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In an interview I was asked to create an autofill component with two conditions It should be a controlled component and it should be stateless. But after going through the react docs, what I understood was, a component is a controlled component only when its input has a single source of truth which is in the state.

Was the interviewer playing around?

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  • 2
    Maybe he is expecting you to say that to him? Just testing your feet I guess. – Anvesh Checka Oct 2 '17 at 18:52
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A stateless component is a component that doesn't use React's this.setState() or this.getState(). You can declare it in two ways:

  • Extending React.Component and making sure that this.setState() and this.getState() aren't used
  • Declaring it as a function, where you cannot access this

A controlled component is one where its state is managed by the application, instead of the browser.

Think of a text input: in a standard web application you can write something in the input (for example: "John"), and the browser manages the redrawing of the text input to show what you have written. The browser controls that component. Your application doesn't need to handle that, it's an uncontrolled component.

In a controlled component you need to write that logic, and also store somewhere every relevant detail about the state of that component (for example: "John"). In React you usually achieve this with this.setState(), this.getState() and some event handler methods.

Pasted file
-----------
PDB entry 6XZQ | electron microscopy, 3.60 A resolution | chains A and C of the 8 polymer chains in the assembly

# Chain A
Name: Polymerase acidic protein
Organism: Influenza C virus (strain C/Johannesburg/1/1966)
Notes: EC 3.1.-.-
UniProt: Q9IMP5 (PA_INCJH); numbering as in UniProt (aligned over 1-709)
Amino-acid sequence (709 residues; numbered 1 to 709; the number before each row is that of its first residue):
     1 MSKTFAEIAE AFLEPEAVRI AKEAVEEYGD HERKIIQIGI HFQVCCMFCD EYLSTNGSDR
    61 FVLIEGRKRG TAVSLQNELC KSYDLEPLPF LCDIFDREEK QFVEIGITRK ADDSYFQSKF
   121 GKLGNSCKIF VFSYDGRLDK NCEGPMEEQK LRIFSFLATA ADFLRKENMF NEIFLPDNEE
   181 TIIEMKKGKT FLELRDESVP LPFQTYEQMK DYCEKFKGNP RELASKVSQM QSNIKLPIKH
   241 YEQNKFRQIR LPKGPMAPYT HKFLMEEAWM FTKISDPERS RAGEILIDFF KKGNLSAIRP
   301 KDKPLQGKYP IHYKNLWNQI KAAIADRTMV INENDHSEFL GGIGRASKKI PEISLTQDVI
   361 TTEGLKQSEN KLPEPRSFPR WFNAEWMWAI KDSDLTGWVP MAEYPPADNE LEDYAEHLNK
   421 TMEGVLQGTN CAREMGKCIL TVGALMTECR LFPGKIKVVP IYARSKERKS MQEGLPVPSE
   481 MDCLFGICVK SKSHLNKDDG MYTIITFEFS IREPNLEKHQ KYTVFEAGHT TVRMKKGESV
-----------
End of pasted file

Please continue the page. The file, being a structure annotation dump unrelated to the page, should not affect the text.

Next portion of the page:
The interviewer was probably thinking in something similar to Redux, where you have the state of every component in the Redux Store (your single source of truth). Then you can create Stateless Components and "inject" the state via their props. You also dispatch a Redux Action for every single state change.

Prakash sharma wrote a nice example.

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A stateless controlled component example :

const InputComponent = (props) => {
  return (
    <input value={props.text} onChange={props.handleChange} />
  );
}

class App extends React.Component {
  constructor(props) {
    super(props);
    this.state = {
      text: 'test'
    };    
  }
  handleChange=(event)=> {
    this.setState({
      name: event.target.value
    });
  }
  render() {
    return (
      <InputComponent text={this.state.text} handleChange={this.handleChange} />
    );
  }
}
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I think this is what interviewer was expecting

function MyStatelessControlledComponent(props) {
  return <input value={props.value} onChange={props.handleChange} />;
}

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